As someone who loves my cats as much as I respect the Earth, I often find it difficult to reconcile the fact that my cats produce so much waste. Between the bags of poop and litter, to empty food cans and chewed up toys, it seems like I’m always throwing something of theirs away. But with a bit of effort, I have made some changes that have helped reduce their waste and thereby reducing their eco footprint. Here are a few of those things.
Reduce. When my cats were kittens, I went crazy buying all the beds, toys and random cat things I could find. But several cat years and many broken products later, I realized that cheap things are not designed to last long. So, I started to become a more educated consumer, paying attention to materials and seeking out quality products designed to last, essentially eco-friendly pet products. By doing so, I reduced the amount of cheap, broken and worn out items that would have ended up in the landfill. As a bonus, the cats and I end up having really nice things.
Reuse. No matter how hard I try to minimize packaging by buying in bulk and ordering online less often, there are two things that I always end up with an abundance of: plastic bags and cardboard. So instead of immediately tossing them (or recycling the cardboard), I reuse them both. You know those bags you get from the produce section? They happen to be the perfect size for collecting cat poop and clumping litter, so I stuff all those bags into a handmade dispenser near the litter boxes. And used cardboard boxes make the perfect DIY scratching mat. Once it is worn out, I stick it in the recycling bin and build the cats a new one.
Recycle. After both of my cats developed their own special digestive disorders that require their own special diets, I started going through lots of canned food. And even as a San Franciscan who recycles or composts everything by default, it honestly took me a while to realize that all those cat food cans I had been throwing away were actually recyclable. Turns out, I’m not the only one. Since most cat food cans are aluminum or steel, they are both entirely recyclable. Now I just give the empty cans a quick rinse and throw them in the recycling bin. While I wish I didn’t have the cans to get rid of in the first place, I feel much better that it is not ending up in the landfill.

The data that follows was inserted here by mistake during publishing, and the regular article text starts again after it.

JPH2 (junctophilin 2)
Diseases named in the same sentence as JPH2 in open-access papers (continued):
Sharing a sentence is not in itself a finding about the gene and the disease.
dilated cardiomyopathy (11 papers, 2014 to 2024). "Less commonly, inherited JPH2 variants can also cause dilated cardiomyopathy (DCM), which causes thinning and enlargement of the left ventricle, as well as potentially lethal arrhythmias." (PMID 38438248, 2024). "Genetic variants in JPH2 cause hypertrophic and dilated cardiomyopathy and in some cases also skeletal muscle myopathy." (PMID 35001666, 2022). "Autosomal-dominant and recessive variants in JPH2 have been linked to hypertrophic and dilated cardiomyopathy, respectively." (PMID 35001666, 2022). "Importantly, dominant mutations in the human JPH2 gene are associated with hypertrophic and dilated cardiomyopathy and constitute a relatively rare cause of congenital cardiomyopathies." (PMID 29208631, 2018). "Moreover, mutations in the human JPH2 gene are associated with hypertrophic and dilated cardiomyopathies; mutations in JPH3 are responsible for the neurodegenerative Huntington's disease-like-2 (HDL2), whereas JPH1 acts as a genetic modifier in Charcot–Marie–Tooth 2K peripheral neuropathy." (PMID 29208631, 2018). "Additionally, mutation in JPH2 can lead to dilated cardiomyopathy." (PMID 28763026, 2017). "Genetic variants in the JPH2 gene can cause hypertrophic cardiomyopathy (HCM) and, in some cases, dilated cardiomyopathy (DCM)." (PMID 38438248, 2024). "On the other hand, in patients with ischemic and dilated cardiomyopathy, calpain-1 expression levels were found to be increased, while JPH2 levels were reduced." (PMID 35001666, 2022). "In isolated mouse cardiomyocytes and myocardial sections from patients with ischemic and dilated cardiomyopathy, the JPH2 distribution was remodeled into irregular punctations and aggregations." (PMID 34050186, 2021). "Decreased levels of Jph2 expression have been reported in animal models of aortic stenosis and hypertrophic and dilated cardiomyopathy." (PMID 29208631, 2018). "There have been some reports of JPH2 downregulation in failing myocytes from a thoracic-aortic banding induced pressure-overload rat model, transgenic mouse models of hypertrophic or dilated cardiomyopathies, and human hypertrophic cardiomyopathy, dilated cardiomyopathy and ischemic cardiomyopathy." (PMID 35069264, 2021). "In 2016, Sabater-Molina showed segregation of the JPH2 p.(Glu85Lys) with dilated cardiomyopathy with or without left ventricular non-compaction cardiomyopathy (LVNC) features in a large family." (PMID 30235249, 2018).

Choose sustainable food. Cats are carnivores so they need to eat meat. A LOT of meat. Because of this, it only makes sense to find sustainable sourced meat and food. I do a good deal of research on the food that I consume myself (not quite like this Portlandia episode, but close), so why not look for equally sustainable food for my cats? Fortunately, there are plenty of other eco conscious pet owners who are looking for the same quality food and there is a growing number of sustainably sourced pet food brands to meet their demands. After all, the only decisions my cats make is where and when to sleep—it is ultimately up to me to make choices that benefit both my cats and our environment.
What are some things you are already doing to be a sustainable cat person?